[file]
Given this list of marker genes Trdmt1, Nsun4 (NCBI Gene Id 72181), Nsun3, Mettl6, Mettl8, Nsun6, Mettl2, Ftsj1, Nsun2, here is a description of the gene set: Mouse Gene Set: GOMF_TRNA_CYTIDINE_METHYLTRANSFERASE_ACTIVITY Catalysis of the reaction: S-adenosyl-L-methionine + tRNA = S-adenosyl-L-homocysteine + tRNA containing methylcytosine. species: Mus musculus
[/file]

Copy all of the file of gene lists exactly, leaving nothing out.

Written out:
Given this list of marker genes Trdmt1, Nsun4 (NCBI Gene Id 72181), Nsun3, Mettl6, Mettl8, Nsun6, Mettl2, Ftsj1, Nsun2, here is a description of the gene set: Mouse Gene Set: GOMF_TRNA_CYTIDINE_METHYLTRANSFERASE_ACTIVITY Catalysis of the reaction: S-adenosyl-L-methionine + tRNA = S-adenosyl-L-homocysteine + tRNA containing methylcytosine. species: Mus musculus